The World's 50 Best Selling Classic Cocktails 2017

15 February, 2017

We’ve asked 100 of the best bars in the world - using the results of the survey of The World's 50 Best Bars - to rank their best-selling classic cocktails. Hamish Smith presents the countdown

Creativity is central to the world’s best bars but there are also classic cocktails that connect them – age-old recipes recreated time and again, the world over. Sometimes because customers ask for them, but also because these are the drinks that occupy a hallowed place in the hearts of the bartending community.

Under the banner of ‘cocktail trends’, there’s always a great deal of speculation surrounding which of these classic cocktails are en vogue. With this poll of the world’s best bars, we aim to find out with a little more certainty which classics top bartenders are making most right now.

As with all of our surveys the results presented are a snapshot of global trends rather than an exhaustive study. We asked 108 bars that finished in the top 250 places of the World’s 50 Best Bars results to rank their top 10 best selling classics. Some of these drinks adhere to the original recipe, others will be twisted, but we take the view that if it is sold as a Martini, it is a Martini.

Giving each vote an incremental ranking from one to 10, we created the World’s 50 Best Selling Classics list.



This 70s drink of scotch and amaretto is supposedly an homage to the film The Godfather. Disaronno even says it was the favoured cocktail of Marlon Brando. We cannot corroborate these claims but we can say 7% of respondents in our poll serve it regularly and it features for the first time in the World’s 50 Best Selling Classics.


For a true Ti’ Punch, says David Wondrich, you need cane syrup, the raw juice of the cane boiled down until thick. Otherwise this drink of Martinique and Guadeloupe is a sort of mini Daiquiri/Cairpirinha affair of rum and lime juice. This makes the top 50 classics for the first time and is gaining momentum thanks to agricole brands such as Clement, which now hosts the Ti’ Punch Cup.


A Manhattan with a Scottish accent is the Rob Roy. The scotch offers a bit more muscle to proceedings and, in tandem with the Angostura bitters, pulls up its kilt to the sweet vermouth. Bartenders often use a scotch with peat, for a bit more fight. But the standard recipe, from the Waldorf in 1894, just asks for blended scotch. This is one of the few scotch drinks on our list and it’s down a few places.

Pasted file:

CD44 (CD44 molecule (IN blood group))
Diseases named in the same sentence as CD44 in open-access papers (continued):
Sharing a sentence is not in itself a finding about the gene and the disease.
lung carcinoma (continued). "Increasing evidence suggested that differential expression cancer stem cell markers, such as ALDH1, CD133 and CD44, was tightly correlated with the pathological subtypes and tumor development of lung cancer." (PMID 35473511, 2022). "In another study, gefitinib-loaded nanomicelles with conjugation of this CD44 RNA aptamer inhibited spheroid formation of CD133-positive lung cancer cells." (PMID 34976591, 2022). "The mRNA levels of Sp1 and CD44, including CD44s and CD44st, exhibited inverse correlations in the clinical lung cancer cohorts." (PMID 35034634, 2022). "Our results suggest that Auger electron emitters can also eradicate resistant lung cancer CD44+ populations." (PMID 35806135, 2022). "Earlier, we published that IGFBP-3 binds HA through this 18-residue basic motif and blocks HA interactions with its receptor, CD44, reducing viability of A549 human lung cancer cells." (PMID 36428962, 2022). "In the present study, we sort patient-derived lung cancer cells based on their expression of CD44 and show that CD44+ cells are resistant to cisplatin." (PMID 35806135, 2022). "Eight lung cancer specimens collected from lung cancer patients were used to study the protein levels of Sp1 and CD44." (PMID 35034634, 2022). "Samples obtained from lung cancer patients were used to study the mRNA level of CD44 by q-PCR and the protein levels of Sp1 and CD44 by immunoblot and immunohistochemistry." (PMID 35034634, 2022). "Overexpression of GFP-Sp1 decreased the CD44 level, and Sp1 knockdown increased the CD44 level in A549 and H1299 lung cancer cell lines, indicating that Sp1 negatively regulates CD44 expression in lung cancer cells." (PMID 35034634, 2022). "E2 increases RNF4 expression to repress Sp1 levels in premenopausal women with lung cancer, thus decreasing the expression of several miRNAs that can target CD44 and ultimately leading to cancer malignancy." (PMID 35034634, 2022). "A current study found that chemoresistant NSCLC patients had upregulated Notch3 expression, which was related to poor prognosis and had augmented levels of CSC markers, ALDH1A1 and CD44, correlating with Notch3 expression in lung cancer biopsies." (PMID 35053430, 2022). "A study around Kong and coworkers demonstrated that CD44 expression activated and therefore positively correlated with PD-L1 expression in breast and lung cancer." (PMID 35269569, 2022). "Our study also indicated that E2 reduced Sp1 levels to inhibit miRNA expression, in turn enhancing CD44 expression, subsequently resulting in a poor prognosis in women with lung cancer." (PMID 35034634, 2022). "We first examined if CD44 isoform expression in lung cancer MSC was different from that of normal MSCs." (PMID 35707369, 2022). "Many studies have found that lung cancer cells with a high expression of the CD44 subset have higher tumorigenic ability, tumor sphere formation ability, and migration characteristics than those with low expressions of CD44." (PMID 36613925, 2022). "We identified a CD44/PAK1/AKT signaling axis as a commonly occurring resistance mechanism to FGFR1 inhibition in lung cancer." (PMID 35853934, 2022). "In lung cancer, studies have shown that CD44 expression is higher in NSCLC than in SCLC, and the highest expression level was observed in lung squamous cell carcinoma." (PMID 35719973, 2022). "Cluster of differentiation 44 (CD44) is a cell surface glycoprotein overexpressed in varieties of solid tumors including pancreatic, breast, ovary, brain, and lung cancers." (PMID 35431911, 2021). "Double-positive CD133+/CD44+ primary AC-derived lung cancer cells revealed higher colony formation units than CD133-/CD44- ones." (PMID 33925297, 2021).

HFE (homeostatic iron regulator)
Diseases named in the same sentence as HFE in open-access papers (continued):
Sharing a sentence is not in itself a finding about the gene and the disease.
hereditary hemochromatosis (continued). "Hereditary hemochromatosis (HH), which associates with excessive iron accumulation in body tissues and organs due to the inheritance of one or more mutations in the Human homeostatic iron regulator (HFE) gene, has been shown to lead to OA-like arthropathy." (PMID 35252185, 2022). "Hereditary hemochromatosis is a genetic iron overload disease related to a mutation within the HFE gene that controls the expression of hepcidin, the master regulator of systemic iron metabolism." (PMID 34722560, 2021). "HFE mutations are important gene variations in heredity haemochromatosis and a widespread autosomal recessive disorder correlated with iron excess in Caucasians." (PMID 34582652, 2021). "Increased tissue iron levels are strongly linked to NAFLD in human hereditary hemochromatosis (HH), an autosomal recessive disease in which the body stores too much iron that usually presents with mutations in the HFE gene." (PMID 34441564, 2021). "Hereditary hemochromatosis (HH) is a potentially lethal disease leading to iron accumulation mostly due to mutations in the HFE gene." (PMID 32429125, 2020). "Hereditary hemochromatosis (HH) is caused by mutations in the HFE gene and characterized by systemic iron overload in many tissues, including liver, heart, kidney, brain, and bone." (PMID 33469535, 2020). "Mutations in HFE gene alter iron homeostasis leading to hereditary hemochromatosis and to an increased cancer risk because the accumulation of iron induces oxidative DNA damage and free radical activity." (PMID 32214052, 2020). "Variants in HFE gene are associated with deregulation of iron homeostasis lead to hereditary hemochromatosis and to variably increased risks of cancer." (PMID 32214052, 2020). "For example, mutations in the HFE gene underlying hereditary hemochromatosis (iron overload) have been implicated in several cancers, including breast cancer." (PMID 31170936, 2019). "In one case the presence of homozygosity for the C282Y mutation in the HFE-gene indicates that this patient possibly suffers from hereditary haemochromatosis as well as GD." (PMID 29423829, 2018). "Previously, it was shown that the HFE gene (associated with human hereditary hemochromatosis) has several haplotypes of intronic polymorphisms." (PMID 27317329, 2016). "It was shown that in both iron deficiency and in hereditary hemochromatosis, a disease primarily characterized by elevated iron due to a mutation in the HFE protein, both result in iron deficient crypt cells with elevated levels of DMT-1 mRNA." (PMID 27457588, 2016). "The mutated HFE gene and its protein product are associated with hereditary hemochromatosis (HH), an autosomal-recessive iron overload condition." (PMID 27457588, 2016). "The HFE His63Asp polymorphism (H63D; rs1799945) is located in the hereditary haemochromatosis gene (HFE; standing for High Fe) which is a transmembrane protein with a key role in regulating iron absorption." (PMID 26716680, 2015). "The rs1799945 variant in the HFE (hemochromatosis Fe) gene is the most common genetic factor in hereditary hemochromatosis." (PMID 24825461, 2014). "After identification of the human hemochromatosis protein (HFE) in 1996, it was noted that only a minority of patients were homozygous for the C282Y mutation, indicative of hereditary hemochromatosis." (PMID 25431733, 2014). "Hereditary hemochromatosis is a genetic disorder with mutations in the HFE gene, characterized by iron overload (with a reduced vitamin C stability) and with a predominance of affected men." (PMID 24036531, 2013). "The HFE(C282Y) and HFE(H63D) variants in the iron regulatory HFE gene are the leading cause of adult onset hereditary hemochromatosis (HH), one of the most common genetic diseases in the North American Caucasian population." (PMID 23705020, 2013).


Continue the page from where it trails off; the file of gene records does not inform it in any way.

The Hanky Panky was invented by Ada Coleman at the Savoy’s American Bar. Coleman tells the story of how she invented the drink for actor Charles Hawtrey, one of the “best cocktail judges” she knew. She said: “He sipped it and, draining the glass, he said, ‘By Jove! That is the real hanky-panky!’ And Hanky Panky it has been called ever since.” Hanky Pankys are still driving posh men to exclamation a hundred years on at The American Bar. Down a few places from last year though, the Hanky Panky is in danger of leaving the list.


A modern classic and a first outing in this list is the Old Cuban, invented by New York legend Audrey Saunders in 2004. Something of a cross between a Mojito and a French 75, this drink takes in aged rum, lime juice, mint leaves, angostura bitters and sparkling wine. Now into its second decade of existence, its classicism is in its infancy – likely this will be a feature of this list for many years to come.


For when it’s necessary to adulterate champagne, you have the Champagne Cocktail. That’s pretty much never, but bartenders like to put things with things, none more so than at the world’s best bars. To be broadly, though not wholly accurate, the French add cognac and the Americans, led by Jerry Thomas, don’t. Both daub a sugar cube with bitters before pouring over champagne, though Jim Meehan of PDT recommends the sugar cube added second, so the champagne doesn’t get rowdy. Up one place from last year.


A 1970s tropical drink from the Aviary bar in Kuala Lumpur, the Jungle Bird is made with rum, Campari, lime and pineapple juice and sugar. It seems to be making a comeback – a rare think for a 70s drink – and features in our World’s 50 Best Selling Classics list for the first time. Two of our 100 polled bars had it as their number one classic, while 9% said it was in the top 10 of their classical repertoire.


While The Dude from The Big Lebowski went with powdered creamer, disciples of this drink at the world’s best bars likely go for the real thing – milk or cream. It’s the first time this calorie-laden classic, also with vodka and coffee liqueur, has made this list and, quite amazingly, was a top serve in three bars surveyed. A few other respondents named it among their top 10 classics, but really this is a drink that is out of step with modern cocktail trends. Occasionally though – just occasionally – it hits the spot.


Most bartenders agree the story is thoroughbred but the drink is a crossbreed, and not the good sort. That said, this vodka-gin-Lillet Martini pulls a chord for some punters, particularly those who like James Bond, a character from which the cocktail was named. Bangkok bar Vesper makes a Silver Vesper with Tanqueray, Ketel One, ‘Italian aperitif’ and orange bitters.


One of the original sweet and sour drinks, the almondy Amaretto Sour is as approachable a cocktail as you are likely to find, even for those with nut allergies (brand leader Disaronno has no nuts – though probably wise to check labels). Bourbon gives the drink a little more power, but in its original form it is two shots of amaretto, lemon juice and egg white, while Angostura bitters is optional.

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